Graduation Year


Document Type




Degree Name

MS in Environmental Engr. (M.S.E.V.)

Degree Granting Department


Major Professor

James Mihelcic, Ph.D.

Committee Member

Mingyang Li, Ph.D.

Committee Member

Mahmooda Pasha, Ph.D.


behavior change, female participation, market-based sanitation, SATO, Sub-Saharan Africa


Uganda aims to reach universal access to basic sanitation under Sustainable Development Goal #6, but achieving this target by 2030 would require doubling the annual rate of progress. Women are disproportionately affected by poor sanitation due to their health needs and risk of facing violence, but they have historically been excluded from sanitation planning. Low household demand and poor service delivery have stalled progress in Uganda. Market-based sanitation (MBS) is a novel method of developing a sanitation market through stimulating demand and supporting a competitive atmosphere for product and service providers. This research studies the sanitation marketing activities implemented by the Uganda Sanitation for Health Activity (USHA), a five-year MBS program established in 2018 by USAID. The activities include village-level trigger sessions, where demand is stimulated, sales pitches, and the use of USHA-trained masons. Gender effects on preferences, sanitation outcomes, and participation in household decisions and the sanitation marketing activities were studied.

Male and female preferences for sanitation products were analyzed, as well as households’ challenges and influencing factors during the process of sanitation improvement. Female-headed households had lower involvement in sanitation marketing activities and decision-making in the household, though they were 6.7% more likely to reach improved sanitation than male-headed households. Female-headed households faced challenges with access to sanitation financing and the work of pit diggers, and all households were faced with challenges related to financing and problems during the construction process.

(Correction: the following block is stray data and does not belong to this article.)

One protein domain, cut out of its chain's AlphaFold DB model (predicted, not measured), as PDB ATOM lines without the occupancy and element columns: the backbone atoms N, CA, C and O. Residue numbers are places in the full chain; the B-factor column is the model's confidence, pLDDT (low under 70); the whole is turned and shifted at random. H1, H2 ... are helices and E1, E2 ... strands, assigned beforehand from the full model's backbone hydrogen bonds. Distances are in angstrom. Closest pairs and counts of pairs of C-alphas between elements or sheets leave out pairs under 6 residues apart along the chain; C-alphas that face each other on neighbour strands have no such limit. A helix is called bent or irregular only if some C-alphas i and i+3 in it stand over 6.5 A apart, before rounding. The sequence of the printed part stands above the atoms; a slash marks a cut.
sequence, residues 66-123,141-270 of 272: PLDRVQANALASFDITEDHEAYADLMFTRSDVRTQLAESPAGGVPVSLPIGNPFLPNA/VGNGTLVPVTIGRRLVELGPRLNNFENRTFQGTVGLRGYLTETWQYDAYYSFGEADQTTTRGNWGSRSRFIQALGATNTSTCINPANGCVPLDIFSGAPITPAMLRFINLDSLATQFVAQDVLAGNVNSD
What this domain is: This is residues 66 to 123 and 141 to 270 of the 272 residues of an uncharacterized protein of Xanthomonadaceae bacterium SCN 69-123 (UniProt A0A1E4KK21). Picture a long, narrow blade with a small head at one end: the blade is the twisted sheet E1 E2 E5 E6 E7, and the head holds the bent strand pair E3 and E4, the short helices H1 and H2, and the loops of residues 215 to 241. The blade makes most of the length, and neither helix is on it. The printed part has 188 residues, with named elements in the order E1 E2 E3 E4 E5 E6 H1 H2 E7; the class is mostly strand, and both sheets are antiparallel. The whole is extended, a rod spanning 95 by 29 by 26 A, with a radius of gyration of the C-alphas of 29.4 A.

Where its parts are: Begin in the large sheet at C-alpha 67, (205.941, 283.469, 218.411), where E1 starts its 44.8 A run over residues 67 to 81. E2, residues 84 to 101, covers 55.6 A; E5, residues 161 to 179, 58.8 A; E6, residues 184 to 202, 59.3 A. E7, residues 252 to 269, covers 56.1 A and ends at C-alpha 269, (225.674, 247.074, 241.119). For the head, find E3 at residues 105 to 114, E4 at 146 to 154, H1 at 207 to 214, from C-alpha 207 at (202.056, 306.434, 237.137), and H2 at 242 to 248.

The relationships between household head gender, sanitation outcomes, and participation in sanitation marketing activities and household decision-making were analyzed. A significant positive relationship between female inclusion during sanitation marketing activities and female decision-making in the home was identified. Female participation in household decisions increased by 6.0% where at least one-third of trigger session attendees were women and by 4.7% where men and women were seated in socially equal positions. Gender matching between salespeople and customers was shown to increase the likelihood of a household reaching improved sanitation by up to 10%, depending on gender and the household’s existing sanitation status. Community use of both USHA-trained and other professional masons was increased significantly when a household member or the mason attended a trigger session, signifying an impact of sanitation marketing activities on the broader service delivery market. Altogether, this research presents a novel outlook on the relationships between gender, participation, and sanitation outcomes.